NIGERIA – Dufil Prima Foods Limited, the maker of Indomie Instant Noodles, has announced a price reduction for its noodle brand, aiming to maintain affordability among Nigerians.

Temitope Ashiwaju, the company’s group corporate communications & event manager, explained the rationale behind the price reduction, citing a favourable shift in operational costs.

He emphasized the company’s commitment to passing on benefits to customers, asserting that maintaining affordability is a responsible action.

Following a recent survey conducted by BusinessDay across various stores in Lagos, the report indicates a decrease in the price of the 70g Indomie Regular Chicken noodles, now priced at N250 (US$0.19) from N300 (US$0.23) last month. Similarly, the 40-pack carton of Indomie has seen a reduction to N10,000 (US$7.58) from N12,000 (US$9.09).

Before this adjustment, Indomie was priced higher compared to other brands such as Mimee (N200) and Honeywell noodles (N250).

Ashiwaju highlighted Indomie’s long-standing presence in Nigeria and its understanding of consumer needs, expressing the company’s intention to lead by example in price reduction.

We are never going to take advantage of the populace. We aim to make profits fairly,” the spokesman affirmed. “That is why we are committed to keeping our products affordable for Nigerians.”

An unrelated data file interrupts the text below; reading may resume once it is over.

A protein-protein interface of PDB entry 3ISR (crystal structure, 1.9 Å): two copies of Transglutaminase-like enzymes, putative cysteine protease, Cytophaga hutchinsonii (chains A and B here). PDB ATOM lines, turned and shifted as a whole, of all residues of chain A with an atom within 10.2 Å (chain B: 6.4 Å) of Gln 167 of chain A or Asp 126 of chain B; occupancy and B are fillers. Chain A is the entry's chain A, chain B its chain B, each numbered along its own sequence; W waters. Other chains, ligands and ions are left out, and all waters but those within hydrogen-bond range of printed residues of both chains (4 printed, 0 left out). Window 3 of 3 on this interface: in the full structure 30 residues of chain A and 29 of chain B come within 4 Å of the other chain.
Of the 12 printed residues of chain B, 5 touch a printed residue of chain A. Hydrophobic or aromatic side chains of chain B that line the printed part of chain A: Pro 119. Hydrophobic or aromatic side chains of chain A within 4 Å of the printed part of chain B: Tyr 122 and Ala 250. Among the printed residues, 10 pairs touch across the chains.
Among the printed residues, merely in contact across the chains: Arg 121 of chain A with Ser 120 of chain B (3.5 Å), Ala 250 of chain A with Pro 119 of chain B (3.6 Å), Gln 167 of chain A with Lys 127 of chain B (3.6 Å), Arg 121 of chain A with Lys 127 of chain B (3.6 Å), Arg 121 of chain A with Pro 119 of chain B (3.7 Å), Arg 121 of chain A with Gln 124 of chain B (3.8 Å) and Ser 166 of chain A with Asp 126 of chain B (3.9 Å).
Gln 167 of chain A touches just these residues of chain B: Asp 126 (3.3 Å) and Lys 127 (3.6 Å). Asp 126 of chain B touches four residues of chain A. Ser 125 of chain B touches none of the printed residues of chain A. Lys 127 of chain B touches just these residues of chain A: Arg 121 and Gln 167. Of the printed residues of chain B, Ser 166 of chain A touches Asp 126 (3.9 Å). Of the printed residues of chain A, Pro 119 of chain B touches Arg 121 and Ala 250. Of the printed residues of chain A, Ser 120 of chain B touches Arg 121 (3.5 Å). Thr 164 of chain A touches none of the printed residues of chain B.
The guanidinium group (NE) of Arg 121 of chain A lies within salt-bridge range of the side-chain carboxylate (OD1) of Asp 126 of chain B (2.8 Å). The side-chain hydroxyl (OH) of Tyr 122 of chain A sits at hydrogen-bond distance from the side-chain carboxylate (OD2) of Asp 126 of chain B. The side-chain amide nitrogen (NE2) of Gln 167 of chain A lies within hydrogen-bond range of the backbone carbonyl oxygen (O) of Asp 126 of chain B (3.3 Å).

Ashiwaju’s statement refutes speculations suggesting that the price reduction stemmed from low patronage.

Dufil Prima’s initiative has been lauded as one that could prompt other brands to follow suit, as Indomie is considered a price setter in the noodles market, according to retail experts.

Over the past nine months, the inflation rate in Africa’s biggest economy has accelerated to the highest largely on the back of the federal government reforms including the removal of petrol subsidy and naira devaluation.

The National Bureau of Statistics reported that Nigeria’s headline inflation rate has continued to rise, reaching 31.70 per cent in February,

According to the report, food inflation, which constitutes 50 percent of the inflation rate, rose to 37.91 percent from 35.41 percent. And it is on course to hit an all-time high this month due to a combination of rising demand, higher transportation costs and worsening insecurity.

The World Bank’s Nigeria Development Update report highlighted a surge in the number of poor people, reaching 104 million in 2023 from 89.8 million at the beginning of the year. This signifies a concerning trend of rising poverty levels.

Despite economic challenges, the formal market for noodles in Nigeria witnessed substantial growth, with sales value increasing by 38.2 per cent year-on-year to N427.2 billion (US$324M) in 2023, as per a report by Euromonitor International. This indicates the enduring popularity and demand for noodles in the country.

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